Book Review: "What Mad Pursuit" By Author Francis Crick.

1094 words - 4 pages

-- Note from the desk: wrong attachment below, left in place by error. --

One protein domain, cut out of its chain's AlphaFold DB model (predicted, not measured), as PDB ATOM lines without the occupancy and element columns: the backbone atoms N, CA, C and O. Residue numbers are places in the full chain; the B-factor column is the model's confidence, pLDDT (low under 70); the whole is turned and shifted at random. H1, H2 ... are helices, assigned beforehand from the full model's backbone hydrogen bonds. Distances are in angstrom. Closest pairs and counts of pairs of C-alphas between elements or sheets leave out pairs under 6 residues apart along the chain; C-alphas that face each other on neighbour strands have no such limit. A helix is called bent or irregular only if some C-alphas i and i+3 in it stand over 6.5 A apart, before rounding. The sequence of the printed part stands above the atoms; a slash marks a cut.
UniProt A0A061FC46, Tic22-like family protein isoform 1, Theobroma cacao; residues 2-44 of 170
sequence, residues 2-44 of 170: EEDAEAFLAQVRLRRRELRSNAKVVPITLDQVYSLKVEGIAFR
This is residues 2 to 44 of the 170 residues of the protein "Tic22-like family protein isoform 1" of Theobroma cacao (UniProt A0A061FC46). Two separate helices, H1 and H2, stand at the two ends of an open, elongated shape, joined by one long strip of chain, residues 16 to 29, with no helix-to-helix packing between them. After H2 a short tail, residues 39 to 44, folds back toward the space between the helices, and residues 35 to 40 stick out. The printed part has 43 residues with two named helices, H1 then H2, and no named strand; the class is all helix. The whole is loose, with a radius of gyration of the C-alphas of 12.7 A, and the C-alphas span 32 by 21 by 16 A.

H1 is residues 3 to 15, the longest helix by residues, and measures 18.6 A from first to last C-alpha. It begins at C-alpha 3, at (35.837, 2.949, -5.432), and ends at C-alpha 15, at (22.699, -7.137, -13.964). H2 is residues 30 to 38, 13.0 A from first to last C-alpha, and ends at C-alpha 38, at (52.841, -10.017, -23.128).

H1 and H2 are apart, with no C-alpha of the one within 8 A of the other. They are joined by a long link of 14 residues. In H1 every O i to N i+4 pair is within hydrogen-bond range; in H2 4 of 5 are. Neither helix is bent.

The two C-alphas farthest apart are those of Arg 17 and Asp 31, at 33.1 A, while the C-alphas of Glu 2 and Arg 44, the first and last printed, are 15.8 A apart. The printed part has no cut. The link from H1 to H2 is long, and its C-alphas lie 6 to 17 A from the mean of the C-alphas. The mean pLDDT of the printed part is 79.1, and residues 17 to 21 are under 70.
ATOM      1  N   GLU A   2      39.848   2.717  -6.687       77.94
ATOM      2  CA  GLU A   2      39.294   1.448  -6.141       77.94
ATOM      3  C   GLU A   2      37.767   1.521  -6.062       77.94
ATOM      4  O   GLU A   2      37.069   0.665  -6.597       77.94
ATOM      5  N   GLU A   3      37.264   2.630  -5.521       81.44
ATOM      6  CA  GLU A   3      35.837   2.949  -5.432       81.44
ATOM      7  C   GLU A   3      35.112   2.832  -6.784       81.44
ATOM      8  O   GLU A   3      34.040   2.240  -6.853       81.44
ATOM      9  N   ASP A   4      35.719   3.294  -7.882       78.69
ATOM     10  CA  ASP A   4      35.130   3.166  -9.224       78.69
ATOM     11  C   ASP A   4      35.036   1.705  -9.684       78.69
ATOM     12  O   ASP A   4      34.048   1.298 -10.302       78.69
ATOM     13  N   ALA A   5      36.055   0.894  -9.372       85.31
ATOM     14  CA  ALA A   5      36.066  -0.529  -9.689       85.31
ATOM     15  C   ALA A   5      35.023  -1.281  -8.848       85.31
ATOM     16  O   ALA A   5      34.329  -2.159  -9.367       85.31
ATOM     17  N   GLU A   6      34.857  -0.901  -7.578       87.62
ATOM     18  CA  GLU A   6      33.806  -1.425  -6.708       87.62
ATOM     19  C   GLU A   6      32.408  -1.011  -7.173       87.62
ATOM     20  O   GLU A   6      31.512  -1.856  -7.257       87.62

I intend to present a scholarly paper critiquing "What Mad Pursuit" by Francis Crick. The following pages answer and explore questions asked from the 'Physics 40S Book Review' sheet. Opinions expressed towards the author are not intended to be negative, just critical.After reading over this biography/non-fiction piece of literature, the theme of "What Mad Pursuit" is clear. However, the theme can be found even before Chapter 1. Francis Crick states himself that "the most important theme of the book is natural selection," (Crick, pg. 5) which of course I knew of, but to no overly scientific degree. It should be noted Crick couldn't have said it better, and I came to realize, after learning about it for half the book, how right he was by saying 'natural selection' was the theme. Natural selection is the process of turning rare, random genetic alterations of an organism, into common traits. For instance, [If a fruit fly with four legs, after a genetic alteration, will, on average, leave more offspring than it would otherwise do....In favourable cases every individual will have come to possess the improved version of the gene. The older version will have been eliminated.] (Crick, pg. 26)Francis Crick uses a slightly repetitive style, with an unusual amount of detail to less-scientific sub-plots throughout the book. These caught my attention, generally because anything different than the otherwise continuous science hurled at the reader was a life-saving treat, such as when introducing DNA: [DNA was not always a familiar term, but shortly after lapel buttons came into style Paul Doty was in New York and saw one with "DNA" written on it. Thinking it must refer to something else, he asked the vendor what it meant. "Get with it, Bud, dat's the gene."] (Crick, pg. 63) Other examples like this broke the ice slightly before diving (or plowing) into any given topic discussed throughout the book.I found the science in What Mad Pursuit especially effective. He explains the science that led up to the discovery of DNA's structure but goes beyond this, explaining such things as the different types of RNA, protein structure, the genetic code, and theory in molecular biology. Everything is well explained and there are many helpful diagrams. Plus, Crick included over twenty black and white photographs near the middle, which made for a good break. However, the end of the book tries to get into the science and implications of the DNA structure discovery, but it is too quickly done and in the wrong context to really try to give textbook like information. As far as methods, some were beyond my comprehension, but involved Crick thinking outside 'the box' and using both halves of his brain to visualize what is now a double helix.Originally published in 1988, this book has lasted 17 years so far, which is as old as I am. For a book, that's fairly long, but fairly short on the scale of time, where 10 generations would be a mere microscopic blip. It seems hard to imagine an...

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